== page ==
At 4:54 PM, October 08, 2005, Anonymous Richard Aubrey said...

So that's the poor. Not the independently wealthy.
Not the more successfully employed. If you're employed, you're working class.
To use some other definition stopped being useful about 1945.

The old theme wore out, Bob. Stop kicking it.

At 8:01 PM, October 08, 2005, Anonymous Bob said...


Some definitions of working class may be obselete, but does that make the phrase obselete? I wouldn't call my previous description of working class as poor. I grew up that way, and we never thought we were poor. But I certainly know my lifestyle now, with it's retirement package, mortgage, etc. isn't working class. Read "Limbo: Blue Collar Roots, White Collar Dreams" by Alfred Lubrano. That will speak for my definition of working class.

At 11:15 PM, October 08, 2005, Anonymous Richard Aubrey said...

Phrases are meaningless until we have a definition.
The underclass is excluded--see my reference to McNamara's Hundred Thousand. Their virtue was in being connected to fewer voters, IMO, and in the opinion of those of us who had to put up with them.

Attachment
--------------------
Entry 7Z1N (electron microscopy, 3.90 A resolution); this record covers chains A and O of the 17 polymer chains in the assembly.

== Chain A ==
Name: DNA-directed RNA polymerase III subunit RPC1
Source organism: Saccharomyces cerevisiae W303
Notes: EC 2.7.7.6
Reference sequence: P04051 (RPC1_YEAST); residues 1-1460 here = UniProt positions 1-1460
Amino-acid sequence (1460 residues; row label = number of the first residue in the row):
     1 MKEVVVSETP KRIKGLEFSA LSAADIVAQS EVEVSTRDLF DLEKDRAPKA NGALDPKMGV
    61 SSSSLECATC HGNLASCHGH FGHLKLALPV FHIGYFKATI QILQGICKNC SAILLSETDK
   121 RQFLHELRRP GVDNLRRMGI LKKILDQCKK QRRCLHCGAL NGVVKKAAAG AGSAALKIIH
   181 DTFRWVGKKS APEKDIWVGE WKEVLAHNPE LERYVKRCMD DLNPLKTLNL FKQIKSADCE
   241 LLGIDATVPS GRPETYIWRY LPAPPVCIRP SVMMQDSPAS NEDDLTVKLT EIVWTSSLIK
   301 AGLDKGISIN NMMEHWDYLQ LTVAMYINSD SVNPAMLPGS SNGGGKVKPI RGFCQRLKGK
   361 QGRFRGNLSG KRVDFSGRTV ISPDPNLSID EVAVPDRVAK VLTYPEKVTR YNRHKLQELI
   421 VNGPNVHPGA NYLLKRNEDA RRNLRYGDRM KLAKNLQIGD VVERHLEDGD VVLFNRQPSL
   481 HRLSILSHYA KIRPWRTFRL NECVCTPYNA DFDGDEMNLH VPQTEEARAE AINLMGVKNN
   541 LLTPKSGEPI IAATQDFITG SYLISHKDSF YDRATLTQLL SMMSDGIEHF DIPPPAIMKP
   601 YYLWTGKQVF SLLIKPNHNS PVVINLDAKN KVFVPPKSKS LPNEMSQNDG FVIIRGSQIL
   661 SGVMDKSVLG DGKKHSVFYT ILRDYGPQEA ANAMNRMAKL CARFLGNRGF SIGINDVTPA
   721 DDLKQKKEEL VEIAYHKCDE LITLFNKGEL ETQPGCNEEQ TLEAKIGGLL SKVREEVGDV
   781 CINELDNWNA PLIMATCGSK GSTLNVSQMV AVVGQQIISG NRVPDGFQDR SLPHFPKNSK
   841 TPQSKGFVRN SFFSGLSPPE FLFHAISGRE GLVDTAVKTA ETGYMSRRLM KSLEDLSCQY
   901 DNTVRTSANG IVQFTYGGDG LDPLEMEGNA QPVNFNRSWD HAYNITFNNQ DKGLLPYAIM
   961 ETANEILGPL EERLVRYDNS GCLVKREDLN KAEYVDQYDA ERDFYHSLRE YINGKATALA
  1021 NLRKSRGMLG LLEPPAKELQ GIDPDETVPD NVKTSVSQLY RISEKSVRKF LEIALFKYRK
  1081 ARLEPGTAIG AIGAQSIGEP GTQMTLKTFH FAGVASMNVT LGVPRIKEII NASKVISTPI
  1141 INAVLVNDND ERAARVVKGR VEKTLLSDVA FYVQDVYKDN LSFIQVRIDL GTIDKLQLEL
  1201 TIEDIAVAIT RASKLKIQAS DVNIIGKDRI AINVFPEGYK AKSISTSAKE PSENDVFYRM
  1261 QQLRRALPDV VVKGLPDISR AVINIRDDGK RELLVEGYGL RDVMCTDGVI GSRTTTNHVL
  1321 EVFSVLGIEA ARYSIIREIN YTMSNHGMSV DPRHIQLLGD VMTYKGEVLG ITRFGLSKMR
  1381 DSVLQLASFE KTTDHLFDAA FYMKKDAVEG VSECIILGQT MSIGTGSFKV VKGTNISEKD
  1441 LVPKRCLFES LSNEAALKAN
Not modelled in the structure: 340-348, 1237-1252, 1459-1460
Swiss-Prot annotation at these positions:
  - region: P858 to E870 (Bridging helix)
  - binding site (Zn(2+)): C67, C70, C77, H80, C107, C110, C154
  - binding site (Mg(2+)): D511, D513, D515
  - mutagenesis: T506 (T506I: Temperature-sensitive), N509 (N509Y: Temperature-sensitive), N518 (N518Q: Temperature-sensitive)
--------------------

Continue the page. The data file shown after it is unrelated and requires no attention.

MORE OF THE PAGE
The lowest quintile is excluded, being somewhat coterminous with the underclass.
Except for the independently wealthy, everybody else is working class. Now, there is a bit of underhandedness here. If a couple has a kid at their ages twenty-five, they'll be in their mid-forties if he is in the service. Many people who will eventually, even shortly, be well off as a matter of work and savings and investments, are not all that well off in their mid-forties. So we can say that many soldiers are from the working class--if you define it as facing some difficulty if unemployment lasts three months or longer. Or we could say, twenty years later, that they were from the more well-off. Or we could say today they are from the potentially, likely, well-off.
But it makes more social and political points to pretend these folks will always be a paycheck away from penury.

At 11:56 AM, October 09, 2005, Blogger troutsky said...

The most important campaign of conservatism is to remove the notion of class from the discourse.They will also insist the military is a great option for young people. Liberals on the other hand cannot insist young working class are "brainwashed" into joining without denigrating their intellectual capacities (are we socialized?) so they are left arguing there is an "economic draft" but this study purportedly cuts into thaat argument.In my opinion capitalism creates it's own logic, horrible as it might be, which justifies the noble warrior fighting for the Great Cause.This logic becomes internalized, the "colonization of society" and we are left with the carnage of the crusade.The sixty million corpses left from the last century of Great War is the legacy of this logic.